Bruker’s PeakForce Tapping AFM Mode in >4,000 Publications
Bruker is celebrating the 10th anniversary of PeakForce Tapping. It’s the fastest growing AFM mode, cited in over 4,000 peer-reviewed scientific research publications.Follow @blue_scientific
10 Year Anniversary of PeakForce Tapping
Bruker is celebrating the 10 year anniversary of their PeakForce Tapping AFM mode, which was first introduced in December 2009. It’s the fastest growing AFM mode, cited in over 4,000 peer-reviewed research publications. Over 30% of these publications have been in journals with impact factors in the top 10%.
PeakForce Tapping is outpacing all other recently developed atomic force microscopy modes in research impact and productivity. It’s been widely adopted in materials, data storage and semiconductor research.
PeakForce QNM (Quantitative Nanomechanics) alone has been cited specifically in over 2,000 scientific publications.
Associated AFM Modes
- ScanAsyst – Self-optimising AFM to help you achieve high quality images easily.
- PeakForce QNM – Quantitative nanoscale mechanical characterisation
- PeakForce TUNA – Current mapping on fragile samples.
- PeakForce KPFM – Highest spatial resolution and surface potential measurement.
- PeakForce SECM – Correlated electrochemical and nanomechanical data.
Milestones and Achievements
There have been many firsts and milestones achieved using PeakForce Tapping, which has been involved in ground-breaking publications in many fields.
In 2D materials PeakForce Tapping was used by Professor Konstantin Novoselov and Professor Andre Geim, the 2010 Physics Nobel Laureates for the discovery of graphene. They revealed a commensurate-incommensurate state transition in graphene on boron nitride, published in their Nature Physics article.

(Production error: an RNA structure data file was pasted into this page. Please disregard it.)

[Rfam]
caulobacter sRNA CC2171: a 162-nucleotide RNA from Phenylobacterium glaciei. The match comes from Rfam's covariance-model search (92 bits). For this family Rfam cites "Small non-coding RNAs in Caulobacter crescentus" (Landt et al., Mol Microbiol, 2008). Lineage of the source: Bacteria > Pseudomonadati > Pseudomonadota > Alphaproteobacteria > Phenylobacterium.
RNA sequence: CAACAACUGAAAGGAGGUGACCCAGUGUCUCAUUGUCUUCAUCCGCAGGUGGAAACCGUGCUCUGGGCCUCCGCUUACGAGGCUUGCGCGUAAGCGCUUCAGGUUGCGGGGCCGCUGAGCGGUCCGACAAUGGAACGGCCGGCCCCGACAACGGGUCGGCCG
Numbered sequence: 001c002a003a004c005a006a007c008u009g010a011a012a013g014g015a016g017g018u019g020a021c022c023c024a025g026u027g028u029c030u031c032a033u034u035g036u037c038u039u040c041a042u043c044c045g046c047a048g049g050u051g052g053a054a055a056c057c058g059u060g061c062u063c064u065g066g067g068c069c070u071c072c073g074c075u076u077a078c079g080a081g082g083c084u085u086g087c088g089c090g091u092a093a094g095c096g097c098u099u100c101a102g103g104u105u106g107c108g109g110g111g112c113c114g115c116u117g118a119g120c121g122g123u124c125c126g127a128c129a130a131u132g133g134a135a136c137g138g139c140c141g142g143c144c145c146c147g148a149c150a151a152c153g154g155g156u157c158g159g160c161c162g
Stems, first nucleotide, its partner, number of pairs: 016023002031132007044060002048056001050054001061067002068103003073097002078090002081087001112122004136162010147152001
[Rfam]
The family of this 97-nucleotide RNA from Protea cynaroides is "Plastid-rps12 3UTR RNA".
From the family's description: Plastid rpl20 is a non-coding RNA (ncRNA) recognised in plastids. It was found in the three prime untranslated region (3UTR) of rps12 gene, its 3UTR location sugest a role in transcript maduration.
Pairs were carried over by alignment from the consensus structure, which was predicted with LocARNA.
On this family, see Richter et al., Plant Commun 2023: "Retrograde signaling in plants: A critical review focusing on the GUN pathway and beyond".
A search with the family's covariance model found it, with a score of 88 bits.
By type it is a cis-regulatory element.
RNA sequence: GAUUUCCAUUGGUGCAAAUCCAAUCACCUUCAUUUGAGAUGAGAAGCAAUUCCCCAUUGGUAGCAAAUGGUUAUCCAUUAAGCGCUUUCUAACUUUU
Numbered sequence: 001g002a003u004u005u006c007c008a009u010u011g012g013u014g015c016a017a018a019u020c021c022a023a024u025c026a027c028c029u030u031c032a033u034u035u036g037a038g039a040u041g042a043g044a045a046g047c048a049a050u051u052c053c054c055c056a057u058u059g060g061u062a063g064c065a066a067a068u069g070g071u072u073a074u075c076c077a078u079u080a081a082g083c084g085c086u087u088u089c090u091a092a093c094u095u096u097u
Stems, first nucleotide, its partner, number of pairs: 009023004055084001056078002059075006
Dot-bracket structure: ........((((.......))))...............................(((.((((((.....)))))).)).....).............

In biology it has enabled new studies, including:
- Ligand receptor interactions
- Individual microvilli on live cells
- Variations in the DNA double helix structure.
In soft matter studies it is relied on for quantifying properties at interfaces and interphases, including in adhesives, which had previously been a challenge for other AFM modes.
In energy research it has been used to study:
- Conductivity along individual lamellae in organic photovoltaics.
- Nano-contact pinch-off in solar fuel device development.
- SEI layers in Li ion batteries – both in operando and ex situ.
Recently an article about battery research involving PeakForce Tapping was published in Nature Communications, co-authored by Professor John Bannister Goodenough, 2019 Chemistry Nobel Laureate for the development of Li ion batteries.
Advantages of PeakForce Tapping
PeakForce Tapping increases resolution by using pN-level controlled imaging forces. There are no damaging lateral forces or spatial averaging like in TappingMode.
A complete force curve is acquired at every pixel. This enables nanomechanical mapping (with PeakForce QNM), which separates modulus from adhesion and gives you quantitative data.
It eliminates the need for contact in electrical modes (eg conductive and tunneling AFM such as PeakForce TUNA). This makes it possible to achieve high resolution on soft, fragile samples, and even in liquids, with PeakForce SECM.
PeakForce Tapping is not subject to air damping. This means you can track high aspect ratio structures accurately – particularly useful for industrial applications eg nanometre roughness and deep trenches.
The linear feedback enhances control over resonant modes. This enables robust self-optimisation (using ScanAsyst) without prior knowledge of the sample.
PeakForce Tapping Brochure
More about PeakForce Tapping and how it can be used in various fields, with example images:
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